Music

Irreplaceable You: How Does It Feel To See The Band Of Your Dreams Reunite?

The Replacements broke up just before my first birthday, so I never thought I would get to see them play a show. I was wrong.

The Replacements in 1986. NBC/Universal

On my way to the final Replacements reunion show of this year, I make a brief stop in a King Sooper’s parking lot, where I pick up Charlie and Ike, errant teenage twins looking to hitch a ride. They’re also headed to Riot Fest in “Denver” (as it’s billed, but which here means “a rural nothing-place called Byer an hour by car outside of the actual city”). The band is headlining all three of the festival’s dates, which are the first shows they’ve played together since 1991. As we drive, Charlie gets annoyed with me for slyly trying to skip the butt-rockier songs on the classic Replacements album Let It Be, which is playing over the car stereo. Unfortunately, like me, he knows this album about as well as he does the English alphabet — we are, after all, listening to a CD copy he pulled out of his own pocket just after I made sure he was buckled in — so he calls me out with a quickness.

“Don’t you realize that this is the best part?!” he screeches, prompting me to reluctantly rewind to the beginning of a song called “Gary’s Got a Boner.”

“I’m just anxious to hear ‘Sixteen Blue!’” I whine back, betraying my preference for the band’s more raggedly melodic tragicomedies. I do as he says anyway — I’m eager to please my charges lest they decide to stop arguing the finer points of Stinsons trivia with me. (Just in case: The Stinson brothers are Bob, the band’s first guitarist who died in 1995, and Tommy, the band’s bassist, who started playing with them when he was 12.)

Whether a truly rabid Replacements fan is more inclined to love the band at their trashiest or their most introspective, we all share some version of one single opinion if you ask us to describe just why their music is so important: When the Replacements existed, they were the greatest band in the world, and no one has come close to achieving the level of majesty established by their work since. They were the band that every other band fails to be, the band with nothing missing. For me, this is because no one else has captured the feeling of fucking up really badly (something that young people like, for example, everyone in this car, happen to be very good at), with the same urgent, subcutaneous itching to somehow be better. Here are the opening lyrics on Tim, from the track “Hold My Life”:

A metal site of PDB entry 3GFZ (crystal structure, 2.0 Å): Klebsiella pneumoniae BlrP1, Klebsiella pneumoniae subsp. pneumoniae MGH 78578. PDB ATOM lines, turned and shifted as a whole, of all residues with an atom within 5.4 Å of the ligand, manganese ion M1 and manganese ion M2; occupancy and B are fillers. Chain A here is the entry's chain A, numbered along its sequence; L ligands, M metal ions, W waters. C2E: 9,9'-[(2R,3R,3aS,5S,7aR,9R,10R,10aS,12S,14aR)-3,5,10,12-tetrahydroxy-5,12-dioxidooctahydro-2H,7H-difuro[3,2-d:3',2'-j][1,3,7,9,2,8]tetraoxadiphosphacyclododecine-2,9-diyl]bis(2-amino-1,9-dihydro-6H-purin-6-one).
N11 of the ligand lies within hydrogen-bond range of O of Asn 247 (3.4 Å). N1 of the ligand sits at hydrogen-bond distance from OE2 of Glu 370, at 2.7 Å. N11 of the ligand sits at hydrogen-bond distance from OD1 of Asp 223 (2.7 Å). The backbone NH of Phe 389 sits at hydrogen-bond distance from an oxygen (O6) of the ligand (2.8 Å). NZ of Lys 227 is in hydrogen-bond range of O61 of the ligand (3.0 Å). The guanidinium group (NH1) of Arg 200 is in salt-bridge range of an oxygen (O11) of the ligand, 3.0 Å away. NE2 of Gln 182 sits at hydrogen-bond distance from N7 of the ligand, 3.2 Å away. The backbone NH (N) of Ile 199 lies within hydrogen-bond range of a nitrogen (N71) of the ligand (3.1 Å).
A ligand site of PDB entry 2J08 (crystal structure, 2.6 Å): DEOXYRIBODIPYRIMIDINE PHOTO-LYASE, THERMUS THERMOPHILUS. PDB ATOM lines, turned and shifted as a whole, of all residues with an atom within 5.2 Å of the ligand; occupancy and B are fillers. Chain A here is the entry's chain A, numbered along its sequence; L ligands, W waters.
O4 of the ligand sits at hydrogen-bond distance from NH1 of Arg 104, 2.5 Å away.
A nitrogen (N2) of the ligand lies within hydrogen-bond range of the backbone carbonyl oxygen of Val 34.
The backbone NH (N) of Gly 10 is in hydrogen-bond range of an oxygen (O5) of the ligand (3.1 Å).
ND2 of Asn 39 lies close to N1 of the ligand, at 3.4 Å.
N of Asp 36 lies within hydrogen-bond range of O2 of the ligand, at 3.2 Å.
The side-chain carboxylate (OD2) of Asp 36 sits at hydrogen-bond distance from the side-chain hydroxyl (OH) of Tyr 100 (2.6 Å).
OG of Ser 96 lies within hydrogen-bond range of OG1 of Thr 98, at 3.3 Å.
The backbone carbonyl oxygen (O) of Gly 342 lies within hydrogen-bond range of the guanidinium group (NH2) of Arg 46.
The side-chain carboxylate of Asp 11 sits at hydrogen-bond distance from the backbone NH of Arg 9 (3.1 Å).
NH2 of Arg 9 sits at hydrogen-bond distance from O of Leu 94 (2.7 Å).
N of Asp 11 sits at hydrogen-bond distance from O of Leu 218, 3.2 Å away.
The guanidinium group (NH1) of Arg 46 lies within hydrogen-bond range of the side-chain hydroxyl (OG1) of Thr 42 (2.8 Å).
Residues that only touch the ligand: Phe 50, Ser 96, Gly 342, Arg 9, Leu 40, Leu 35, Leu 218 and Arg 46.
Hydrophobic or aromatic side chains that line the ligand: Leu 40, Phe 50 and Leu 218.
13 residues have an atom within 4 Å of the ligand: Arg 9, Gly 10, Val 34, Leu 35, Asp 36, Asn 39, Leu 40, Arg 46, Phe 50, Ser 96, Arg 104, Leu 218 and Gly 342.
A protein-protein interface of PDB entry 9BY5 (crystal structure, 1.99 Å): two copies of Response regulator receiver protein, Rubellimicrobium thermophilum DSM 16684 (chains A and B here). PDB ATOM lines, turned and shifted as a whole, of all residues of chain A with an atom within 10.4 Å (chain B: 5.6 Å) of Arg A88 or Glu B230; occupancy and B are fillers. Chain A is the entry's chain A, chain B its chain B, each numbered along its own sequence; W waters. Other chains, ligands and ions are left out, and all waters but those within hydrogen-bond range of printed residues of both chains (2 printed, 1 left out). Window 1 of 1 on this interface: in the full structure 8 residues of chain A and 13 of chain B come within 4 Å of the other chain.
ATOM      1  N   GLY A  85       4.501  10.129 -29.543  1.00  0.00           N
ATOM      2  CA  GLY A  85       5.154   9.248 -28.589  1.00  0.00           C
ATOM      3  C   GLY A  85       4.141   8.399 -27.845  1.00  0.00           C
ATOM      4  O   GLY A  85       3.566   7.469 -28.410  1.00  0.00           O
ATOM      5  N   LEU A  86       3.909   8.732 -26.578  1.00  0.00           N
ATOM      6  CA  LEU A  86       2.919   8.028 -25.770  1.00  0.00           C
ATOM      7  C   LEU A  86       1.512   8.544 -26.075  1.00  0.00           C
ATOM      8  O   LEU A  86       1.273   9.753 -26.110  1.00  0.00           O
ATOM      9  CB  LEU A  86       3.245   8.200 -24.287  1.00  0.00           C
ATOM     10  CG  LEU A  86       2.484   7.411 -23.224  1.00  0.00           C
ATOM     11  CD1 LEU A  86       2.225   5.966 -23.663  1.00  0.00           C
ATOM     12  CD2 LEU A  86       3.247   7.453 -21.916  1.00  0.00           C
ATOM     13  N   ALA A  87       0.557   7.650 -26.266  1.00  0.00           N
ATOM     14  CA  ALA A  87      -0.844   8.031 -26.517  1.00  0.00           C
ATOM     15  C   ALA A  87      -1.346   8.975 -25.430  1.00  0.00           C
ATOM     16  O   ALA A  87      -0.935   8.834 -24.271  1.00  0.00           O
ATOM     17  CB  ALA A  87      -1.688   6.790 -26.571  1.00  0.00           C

Well, well, well I / Found it / It’s my life
Down on all fives / Let me crawl
If I want, I could dye / My hair

Time for decisions to be made
Crack up in the sun, lose it in the shade

Razzle, dazzle, drazzle, drone, time for this one to come home
Razzle, dazzle, drazzle, die, time for this one to come alive
Hold my life / Until I’m / Ready to use it
Hold my life / Because I just might lose it

Tell me that’s coming from someone who isn’t trying to scratch at the same unreachable spot that we are. I don’t want to misrepresent the Replacements’ best music as accessible only to people under 25, because I think the humanity in it can resonate with anyone with a heart that’s currently in the process of pumping blood, but Let It Be and Tim are particularly great because they perfectly capture the adolescent dread that stems from the immense self-doubt and uncertainty that might cause one to crack up and/or lose it in the face of having to make significant decisions. Throughout the end of my teenage years and now, into my 20s, the Replacements always seemed to know what I was going through as I figured out how to live (and wasn’t always all that great at it). They were there as I tried not to fall off of strangers’ fire escapes, skipped class after class, bit my nails to shreds, and broke up with a beautiful junkie I was very much in love with, and they were there as I did my best to maybe not do those things anymore. The band stares down the barrel of the very hardest feelings instead of choosing not to acknowledge them because they’re distasteful or unattractive. That honesty, to me, is everything. And although the wayward teenagers in my car and I are on different ends of the cusp of adulthood, we’re likely all processing some version of this same insecurity — the reluctance to claim responsibility for the lives we’re not quite ready to use yet. In fact, I’m willing to bet that they know that sensation well, seeing as when I first picked them up, they were stranded in a supermarket parking lot.